HALIFAX — An expert report released Wednesday moves people with disabilities in Nova Scotia a step closer to the end of an era when many had to live in large institutions.
The report by Eddie Bartnik, an Australian consultant on disability services, and Tim Stainton, a University of British Columbia professor of social work, recommends the province move 652 of the 870 people in institutions — three quarters of the total — into housing in communities by 2025. It says the large facilities should be entirely closed by 2028.
The 131-page report envisions ending new admissions to the facilities, known as adult residential centres and regional rehabilitation centres, in the first year of the reforms, which it recommends begin this summer.
"It's a move toward getting rid of the discriminatory treatment of people with disabilities and their access to social assistance," said Claire McNeil, the lawyer for the Disability Rights Coalition — whose human rights case led to the proposed changes.
In an interview Wednesday, Karla MacFarlane, the minister of community services, said, "we agree on the report," which now goes to a human rights board of inquiry to be finalized.
"I'm hoping the board of inquiry will be delivering a ruling and approval as soon as possible, and we will be following their direction," she said.
In a news release, the Community Services Department said the cost "will depend on factors such as program design, staffing levels, the availability of specialized supports and a regional approach to delivering services."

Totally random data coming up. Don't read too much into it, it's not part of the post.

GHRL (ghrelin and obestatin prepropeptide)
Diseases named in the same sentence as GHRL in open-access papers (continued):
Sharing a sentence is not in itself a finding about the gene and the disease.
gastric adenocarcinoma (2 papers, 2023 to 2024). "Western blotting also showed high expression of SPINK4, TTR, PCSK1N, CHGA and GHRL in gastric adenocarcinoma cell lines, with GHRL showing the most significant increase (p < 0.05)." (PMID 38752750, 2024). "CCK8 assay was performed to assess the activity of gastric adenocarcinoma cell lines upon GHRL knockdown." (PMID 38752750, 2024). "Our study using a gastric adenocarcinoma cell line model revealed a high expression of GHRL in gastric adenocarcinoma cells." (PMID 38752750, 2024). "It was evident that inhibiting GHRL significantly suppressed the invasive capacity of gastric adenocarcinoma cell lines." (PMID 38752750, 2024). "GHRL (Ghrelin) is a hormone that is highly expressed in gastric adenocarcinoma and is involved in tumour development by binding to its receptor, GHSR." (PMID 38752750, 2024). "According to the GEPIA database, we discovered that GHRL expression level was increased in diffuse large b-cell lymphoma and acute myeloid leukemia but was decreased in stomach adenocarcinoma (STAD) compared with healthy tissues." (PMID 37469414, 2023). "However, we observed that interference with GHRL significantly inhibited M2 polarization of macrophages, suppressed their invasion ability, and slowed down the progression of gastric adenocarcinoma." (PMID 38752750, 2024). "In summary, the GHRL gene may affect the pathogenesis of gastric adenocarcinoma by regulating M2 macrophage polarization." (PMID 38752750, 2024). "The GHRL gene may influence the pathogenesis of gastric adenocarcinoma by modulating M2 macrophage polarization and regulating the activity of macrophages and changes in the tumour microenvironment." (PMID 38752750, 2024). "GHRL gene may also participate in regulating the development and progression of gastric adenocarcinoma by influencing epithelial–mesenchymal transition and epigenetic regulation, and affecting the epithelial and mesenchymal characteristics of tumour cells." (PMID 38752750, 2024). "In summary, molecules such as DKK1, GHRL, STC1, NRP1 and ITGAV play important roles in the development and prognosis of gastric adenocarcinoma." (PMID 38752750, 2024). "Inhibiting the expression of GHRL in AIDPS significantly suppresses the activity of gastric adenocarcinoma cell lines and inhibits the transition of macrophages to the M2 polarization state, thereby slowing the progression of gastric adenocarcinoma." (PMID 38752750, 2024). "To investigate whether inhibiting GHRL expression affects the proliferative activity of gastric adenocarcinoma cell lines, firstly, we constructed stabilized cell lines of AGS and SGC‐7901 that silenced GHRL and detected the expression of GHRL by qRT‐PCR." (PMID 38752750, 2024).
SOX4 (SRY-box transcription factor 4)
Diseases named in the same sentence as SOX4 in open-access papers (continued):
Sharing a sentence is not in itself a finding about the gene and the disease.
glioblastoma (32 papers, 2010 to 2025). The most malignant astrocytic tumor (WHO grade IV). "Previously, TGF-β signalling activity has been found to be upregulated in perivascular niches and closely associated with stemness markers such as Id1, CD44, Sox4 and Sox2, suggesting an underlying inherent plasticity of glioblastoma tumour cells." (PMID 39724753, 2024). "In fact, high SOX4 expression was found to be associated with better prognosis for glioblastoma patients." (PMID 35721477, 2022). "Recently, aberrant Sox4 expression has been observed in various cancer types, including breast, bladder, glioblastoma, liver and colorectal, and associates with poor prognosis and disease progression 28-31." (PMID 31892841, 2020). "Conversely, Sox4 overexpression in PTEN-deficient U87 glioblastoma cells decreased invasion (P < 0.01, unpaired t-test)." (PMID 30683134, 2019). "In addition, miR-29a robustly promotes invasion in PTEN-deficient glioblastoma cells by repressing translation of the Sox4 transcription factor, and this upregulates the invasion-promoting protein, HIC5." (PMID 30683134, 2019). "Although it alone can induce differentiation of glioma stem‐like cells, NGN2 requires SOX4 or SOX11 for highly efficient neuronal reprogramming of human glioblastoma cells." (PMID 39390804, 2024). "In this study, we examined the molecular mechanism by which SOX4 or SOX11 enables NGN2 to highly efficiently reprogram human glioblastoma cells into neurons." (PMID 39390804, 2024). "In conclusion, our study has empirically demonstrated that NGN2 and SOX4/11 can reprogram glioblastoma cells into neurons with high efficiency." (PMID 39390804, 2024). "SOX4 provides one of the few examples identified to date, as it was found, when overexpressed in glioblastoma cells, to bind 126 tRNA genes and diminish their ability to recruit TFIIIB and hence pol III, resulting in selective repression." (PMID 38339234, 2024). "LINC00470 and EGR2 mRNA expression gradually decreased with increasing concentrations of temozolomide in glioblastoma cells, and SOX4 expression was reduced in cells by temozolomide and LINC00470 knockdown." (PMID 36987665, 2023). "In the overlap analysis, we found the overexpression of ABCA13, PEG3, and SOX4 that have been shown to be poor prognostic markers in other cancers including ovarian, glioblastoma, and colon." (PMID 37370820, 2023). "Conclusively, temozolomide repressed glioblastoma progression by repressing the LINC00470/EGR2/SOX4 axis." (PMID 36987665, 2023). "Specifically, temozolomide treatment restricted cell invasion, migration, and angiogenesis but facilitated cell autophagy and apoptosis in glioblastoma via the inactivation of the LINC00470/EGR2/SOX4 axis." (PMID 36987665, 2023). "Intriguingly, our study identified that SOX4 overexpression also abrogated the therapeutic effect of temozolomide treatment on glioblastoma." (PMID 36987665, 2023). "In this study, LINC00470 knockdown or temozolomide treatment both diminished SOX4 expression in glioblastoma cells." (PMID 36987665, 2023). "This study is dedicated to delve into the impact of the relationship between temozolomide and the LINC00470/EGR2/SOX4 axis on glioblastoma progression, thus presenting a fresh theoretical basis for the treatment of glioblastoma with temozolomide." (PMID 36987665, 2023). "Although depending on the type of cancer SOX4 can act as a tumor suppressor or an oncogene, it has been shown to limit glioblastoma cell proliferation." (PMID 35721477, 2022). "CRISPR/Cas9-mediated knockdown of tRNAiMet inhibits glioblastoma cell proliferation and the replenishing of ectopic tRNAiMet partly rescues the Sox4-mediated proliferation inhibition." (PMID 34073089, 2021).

The recommendations are the result of a marathon legal battle originally launched in 2014 by three people with disabilities who were kept in a Halifax psychiatric hospital for years, despite medical opinions they could live in the community with appropriate supports.
Their human rights case went to a board of inquiry and eventually the province's Court of Appeal, which ruled in favour of the arguments of the Disability Rights Coalition. It found that people living with disabilities were being subjected to discrimination in their inability to obtain social assistance — including housing, support and services.
Last August, the province agreed to work with the disabilities coalition on a remedy that would be overseen and approved by a human rights board of inquiry. Bartnik and Stainton were hired to provide suggestions on a remedy.
Their report contemplates a year-by-year plan with a March 31, 2028 end date. It says the government’s actions in implementing the plan should be independently monitored on a regular basis, including regular, public disclosure of data and documents.
The human rights board of inquiry overseeing the remedy ordered by the courts would retain jurisdiction until it determines that the systemic discrimination has ended, the expert report says.
Under the current system, when people with disabilities apply for services or housing they're often put on a lengthy wait list. As of last July, there were 1,834 people on the department's waiting lists for various types of housing and support.
Under the report's recommendations, resources would be increased so that in 2028, the lengthy wait times would be eliminated.
The province would also create a "critical response team" with trained staff to ensure people in crisis have immediate access to supports and services, as well as multidisciplinary teams to meet needs as people shift into community settings. Bartnik and Stainton also recommend more staff and new positions for area coordinators spread throughout Nova Scotia.
“I am very happy they are closing all the institutions, because institutions are like prisons," Charlie Lemon, a member of the Disability Rights Coalition, said in a news release. "It will be a big victory day for people with disabilities when that happens."
This report by The Canadian Press was first published April 26, 2023.
Michael Tutton, The Canadian Press